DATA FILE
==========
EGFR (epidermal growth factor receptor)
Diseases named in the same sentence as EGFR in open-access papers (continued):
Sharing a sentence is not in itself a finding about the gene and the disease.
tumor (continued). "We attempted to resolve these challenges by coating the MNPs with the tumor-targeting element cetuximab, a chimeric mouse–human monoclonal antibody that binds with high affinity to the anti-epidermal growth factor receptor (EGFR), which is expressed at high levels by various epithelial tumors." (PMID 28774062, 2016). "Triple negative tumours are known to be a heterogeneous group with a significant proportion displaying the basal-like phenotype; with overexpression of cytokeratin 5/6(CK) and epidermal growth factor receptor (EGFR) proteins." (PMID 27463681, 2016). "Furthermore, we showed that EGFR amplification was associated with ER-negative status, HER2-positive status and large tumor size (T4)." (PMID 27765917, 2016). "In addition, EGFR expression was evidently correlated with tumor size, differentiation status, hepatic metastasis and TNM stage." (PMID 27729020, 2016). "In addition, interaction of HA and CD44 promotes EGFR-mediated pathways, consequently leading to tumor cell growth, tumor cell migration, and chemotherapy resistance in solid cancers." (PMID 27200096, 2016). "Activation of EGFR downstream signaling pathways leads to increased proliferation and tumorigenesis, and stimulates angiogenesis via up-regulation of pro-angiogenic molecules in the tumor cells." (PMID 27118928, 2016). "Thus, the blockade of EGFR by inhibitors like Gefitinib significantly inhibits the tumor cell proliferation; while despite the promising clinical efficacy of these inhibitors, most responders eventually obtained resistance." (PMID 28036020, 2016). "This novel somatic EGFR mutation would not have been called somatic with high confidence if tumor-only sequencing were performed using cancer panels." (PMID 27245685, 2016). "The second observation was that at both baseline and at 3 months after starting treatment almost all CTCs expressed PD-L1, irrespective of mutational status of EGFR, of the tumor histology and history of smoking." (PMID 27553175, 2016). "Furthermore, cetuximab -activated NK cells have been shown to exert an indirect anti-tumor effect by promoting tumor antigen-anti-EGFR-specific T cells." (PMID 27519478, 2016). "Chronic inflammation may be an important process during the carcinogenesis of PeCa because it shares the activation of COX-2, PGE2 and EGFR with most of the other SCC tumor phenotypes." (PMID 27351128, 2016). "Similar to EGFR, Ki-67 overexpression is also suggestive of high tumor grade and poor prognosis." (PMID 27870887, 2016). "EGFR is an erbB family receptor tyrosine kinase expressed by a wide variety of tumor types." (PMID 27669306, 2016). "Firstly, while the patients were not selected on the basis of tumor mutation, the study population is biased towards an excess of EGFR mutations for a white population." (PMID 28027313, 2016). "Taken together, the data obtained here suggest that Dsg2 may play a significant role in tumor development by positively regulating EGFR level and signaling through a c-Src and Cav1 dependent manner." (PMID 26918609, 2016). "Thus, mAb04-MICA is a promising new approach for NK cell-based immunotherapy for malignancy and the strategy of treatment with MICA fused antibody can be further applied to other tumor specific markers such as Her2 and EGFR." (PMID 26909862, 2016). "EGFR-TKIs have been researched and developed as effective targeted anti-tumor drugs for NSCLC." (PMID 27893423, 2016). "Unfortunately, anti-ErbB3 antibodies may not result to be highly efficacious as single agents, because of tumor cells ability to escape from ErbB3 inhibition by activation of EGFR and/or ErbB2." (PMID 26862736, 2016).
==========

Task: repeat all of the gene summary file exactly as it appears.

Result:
EGFR (epidermal growth factor receptor)
Diseases named in the same sentence as EGFR in open-access papers (continued):
Sharing a sentence is not in itself a finding about the gene and the disease.
tumor (continued). "We attempted to resolve these challenges by coating the MNPs with the tumor-targeting element cetuximab, a chimeric mouse–human monoclonal antibody that binds with high affinity to the anti-epidermal growth factor receptor (EGFR), which is expressed at high levels by various epithelial tumors." (PMID 28774062, 2016). "Triple negative tumours are known to be a heterogeneous group with a significant proportion displaying the basal-like phenotype; with overexpression of cytokeratin 5/6(CK) and epidermal growth factor receptor (EGFR) proteins." (PMID 27463681, 2016). "Furthermore, we showed that EGFR amplification was associated with ER-negative status, HER2-positive status and large tumor size (T4)." (PMID 27765917, 2016). "In addition, EGFR expression was evidently correlated with tumor size, differentiation status, hepatic metastasis and TNM stage." (PMID 27729020, 2016). "In addition, interaction of HA and CD44 promotes EGFR-mediated pathways, consequently leading to tumor cell growth, tumor cell migration, and chemotherapy resistance in solid cancers." (PMID 27200096, 2016). "Activation of EGFR downstream signaling pathways leads to increased proliferation and tumorigenesis, and stimulates angiogenesis via up-regulation of pro-angiogenic molecules in the tumor cells." (PMID 27118928, 2016). "Thus, the blockade of EGFR by inhibitors like Gefitinib significantly inhibits the tumor cell proliferation; while despite the promising clinical efficacy of these inhibitors, most responders eventually obtained resistance." (PMID 28036020, 2016). "This novel somatic EGFR mutation would not have been called somatic with high confidence if tumor-only sequencing were performed using cancer panels." (PMID 27245685, 2016). "The second observation was that at both baseline and at 3 months after starting treatment almost all CTCs expressed PD-L1, irrespective of mutational status of EGFR, of the tumor histology and history of smoking." (PMID 27553175, 2016). "Furthermore, cetuximab -activated NK cells have been shown to exert an indirect anti-tumor effect by promoting tumor antigen-anti-EGFR-specific T cells." (PMID 27519478, 2016). "Chronic inflammation may be an important process during the carcinogenesis of PeCa because it shares the activation of COX-2, PGE2 and EGFR with most of the other SCC tumor phenotypes." (PMID 27351128, 2016). "Similar to EGFR, Ki-67 overexpression is also suggestive of high tumor grade and poor prognosis." (PMID 27870887, 2016). "EGFR is an erbB family receptor tyrosine kinase expressed by a wide variety of tumor types." (PMID 27669306, 2016). "Firstly, while the patients were not selected on the basis of tumor mutation, the study population is biased towards an excess of EGFR mutations for a white population." (PMID 28027313, 2016). "Taken together, the data obtained here suggest that Dsg2 may play a significant role in tumor development by positively regulating EGFR level and signaling through a c-Src and Cav1 dependent manner." (PMID 26918609, 2016). "Thus, mAb04-MICA is a promising new approach for NK cell-based immunotherapy for malignancy and the strategy of treatment with MICA fused antibody can be further applied to other tumor specific markers such as Her2 and EGFR." (PMID 26909862, 2016). "EGFR-TKIs have been researched and developed as effective targeted anti-tumor drugs for NSCLC." (PMID 27893423, 2016). "Unfortunately, anti-ErbB3 antibodies may not result to be highly efficacious as single agents, because of tumor cells ability to escape from ErbB3 inhibition by activation of EGFR and/or ErbB2." (PMID 26862736, 2016).